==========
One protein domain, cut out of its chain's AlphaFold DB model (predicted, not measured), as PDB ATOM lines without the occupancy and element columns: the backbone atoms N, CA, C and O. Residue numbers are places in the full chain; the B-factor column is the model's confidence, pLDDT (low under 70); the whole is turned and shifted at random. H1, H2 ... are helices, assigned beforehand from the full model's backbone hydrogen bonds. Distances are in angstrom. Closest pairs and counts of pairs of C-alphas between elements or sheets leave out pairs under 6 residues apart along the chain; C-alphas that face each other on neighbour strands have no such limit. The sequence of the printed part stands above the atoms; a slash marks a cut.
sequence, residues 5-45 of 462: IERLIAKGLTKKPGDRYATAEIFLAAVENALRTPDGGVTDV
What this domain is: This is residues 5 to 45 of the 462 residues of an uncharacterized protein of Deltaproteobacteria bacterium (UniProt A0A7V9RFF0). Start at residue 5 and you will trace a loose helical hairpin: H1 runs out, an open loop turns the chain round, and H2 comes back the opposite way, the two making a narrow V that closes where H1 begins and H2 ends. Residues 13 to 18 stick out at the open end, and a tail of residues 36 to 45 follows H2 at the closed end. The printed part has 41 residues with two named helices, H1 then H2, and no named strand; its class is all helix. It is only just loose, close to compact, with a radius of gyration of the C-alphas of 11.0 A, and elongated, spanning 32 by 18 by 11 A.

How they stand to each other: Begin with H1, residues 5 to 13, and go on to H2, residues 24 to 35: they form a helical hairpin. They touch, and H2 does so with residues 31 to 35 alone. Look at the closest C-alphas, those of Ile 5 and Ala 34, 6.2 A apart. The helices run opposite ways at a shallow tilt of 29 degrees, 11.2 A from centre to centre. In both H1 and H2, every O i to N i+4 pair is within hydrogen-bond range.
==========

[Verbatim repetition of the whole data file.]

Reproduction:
One protein domain, cut out of its chain's AlphaFold DB model (predicted, not measured), as PDB ATOM lines without the occupancy and element columns: the backbone atoms N, CA, C and O. Residue numbers are places in the full chain; the B-factor column is the model's confidence, pLDDT (low under 70); the whole is turned and shifted at random. H1, H2 ... are helices, assigned beforehand from the full model's backbone hydrogen bonds. Distances are in angstrom. Closest pairs and counts of pairs of C-alphas between elements or sheets leave out pairs under 6 residues apart along the chain; C-alphas that face each other on neighbour strands have no such limit. The sequence of the printed part stands above the atoms; a slash marks a cut.
sequence, residues 5-45 of 462: IERLIAKGLTKKPGDRYATAEIFLAAVENALRTPDGGVTDV
What this domain is: This is residues 5 to 45 of the 462 residues of an uncharacterized protein of Deltaproteobacteria bacterium (UniProt A0A7V9RFF0). Start at residue 5 and you will trace a loose helical hairpin: H1 runs out, an open loop turns the chain round, and H2 comes back the opposite way, the two making a narrow V that closes where H1 begins and H2 ends. Residues 13 to 18 stick out at the open end, and a tail of residues 36 to 45 follows H2 at the closed end. The printed part has 41 residues with two named helices, H1 then H2, and no named strand; its class is all helix. It is only just loose, close to compact, with a radius of gyration of the C-alphas of 11.0 A, and elongated, spanning 32 by 18 by 11 A.

How they stand to each other: Begin with H1, residues 5 to 13, and go on to H2, residues 24 to 35: they form a helical hairpin. They touch, and H2 does so with residues 31 to 35 alone. Look at the closest C-alphas, those of Ile 5 and Ala 34, 6.2 A apart. The helices run opposite ways at a shallow tilt of 29 degrees, 11.2 A from centre to centre. In both H1 and H2, every O i to N i+4 pair is within hydrogen-bond range.